Baker, P. E., Nicol, C. J., Weeks, C. A. 2022. The effect of hard pecking enrichment during rear on feather cover, feather pecking behaviour and beak length in beak-trimmed and intact-beak laying hen pullets. Animals 12(6), 674.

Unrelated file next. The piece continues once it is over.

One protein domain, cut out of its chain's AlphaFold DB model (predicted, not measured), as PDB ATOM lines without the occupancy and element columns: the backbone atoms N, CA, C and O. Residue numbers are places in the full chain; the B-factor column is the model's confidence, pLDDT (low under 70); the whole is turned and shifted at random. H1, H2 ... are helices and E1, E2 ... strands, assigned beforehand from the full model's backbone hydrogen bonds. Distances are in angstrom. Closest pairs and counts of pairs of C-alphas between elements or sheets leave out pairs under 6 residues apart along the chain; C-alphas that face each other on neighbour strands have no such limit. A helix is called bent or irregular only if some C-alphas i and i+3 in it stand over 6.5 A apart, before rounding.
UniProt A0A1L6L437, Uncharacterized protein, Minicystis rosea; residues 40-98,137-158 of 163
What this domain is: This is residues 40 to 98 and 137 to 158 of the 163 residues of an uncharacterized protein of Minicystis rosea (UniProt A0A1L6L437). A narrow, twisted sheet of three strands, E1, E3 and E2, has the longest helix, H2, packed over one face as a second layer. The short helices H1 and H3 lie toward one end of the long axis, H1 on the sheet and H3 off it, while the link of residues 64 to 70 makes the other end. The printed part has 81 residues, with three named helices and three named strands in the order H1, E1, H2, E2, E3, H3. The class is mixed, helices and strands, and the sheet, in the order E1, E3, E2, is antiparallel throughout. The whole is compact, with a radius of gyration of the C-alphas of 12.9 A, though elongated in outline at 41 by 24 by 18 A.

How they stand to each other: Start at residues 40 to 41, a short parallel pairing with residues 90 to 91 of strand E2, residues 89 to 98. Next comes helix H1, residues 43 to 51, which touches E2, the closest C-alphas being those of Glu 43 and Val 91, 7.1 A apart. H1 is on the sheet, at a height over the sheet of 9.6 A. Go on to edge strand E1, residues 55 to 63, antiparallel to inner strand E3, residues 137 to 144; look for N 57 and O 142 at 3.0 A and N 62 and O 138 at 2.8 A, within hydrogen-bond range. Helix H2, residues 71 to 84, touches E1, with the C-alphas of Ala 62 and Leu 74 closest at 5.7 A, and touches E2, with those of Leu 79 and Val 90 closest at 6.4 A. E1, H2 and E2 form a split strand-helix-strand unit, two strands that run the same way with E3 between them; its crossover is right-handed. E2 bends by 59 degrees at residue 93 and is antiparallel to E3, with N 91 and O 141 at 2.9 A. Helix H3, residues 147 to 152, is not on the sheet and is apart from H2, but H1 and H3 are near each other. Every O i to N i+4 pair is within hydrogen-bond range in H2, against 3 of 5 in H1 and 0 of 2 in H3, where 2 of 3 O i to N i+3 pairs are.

Injurious pecking, commonly controlled by beak trimming (BT), is a widespread issue in laying hens associated with thwarted foraging. This controlled study compared the effect in intact and beak-trimmed pullets of providing pecking pans to eight treatment flocks from six weeks of age. Flocks (mean size 6843) comprised eight British Blacktail, six Lohmann Brown and two Bovans Brown. All young birds (6–7 weeks) pecked more frequently at the pecking pans (mean 40.4) than older pullets (mean 26.0, 23.3 pecks/bird/min at 10–11 weeks and 14–15 weeks, respectively) (p < 0.005). There was no effect on feather pecking or plumage cover. Mean side-beak length and mean top-beak lengths were shorter in treatment flocks at 6–7 weeks and 10–11 weeks (p < 0.001). Intact-beak treatment flocks had shorter mean side-beak length at 10–11 weeks (p < 0.001) and at 14–15 weeks (p < 0.05) and mean top-beak length at 6–7 weeks (p < 0.05) and at 10–11 weeks (p < 0.05). BT treatment flocks had shorter side-beak and top-beak lengths at 6–7 weeks and at 10–11 weeks (p < 0.001). Beak lengths showed linear growth, with individual bird variation indicating a potential for genetic selection. The study demonstrated that abrasive material can reduce beak length in pullets.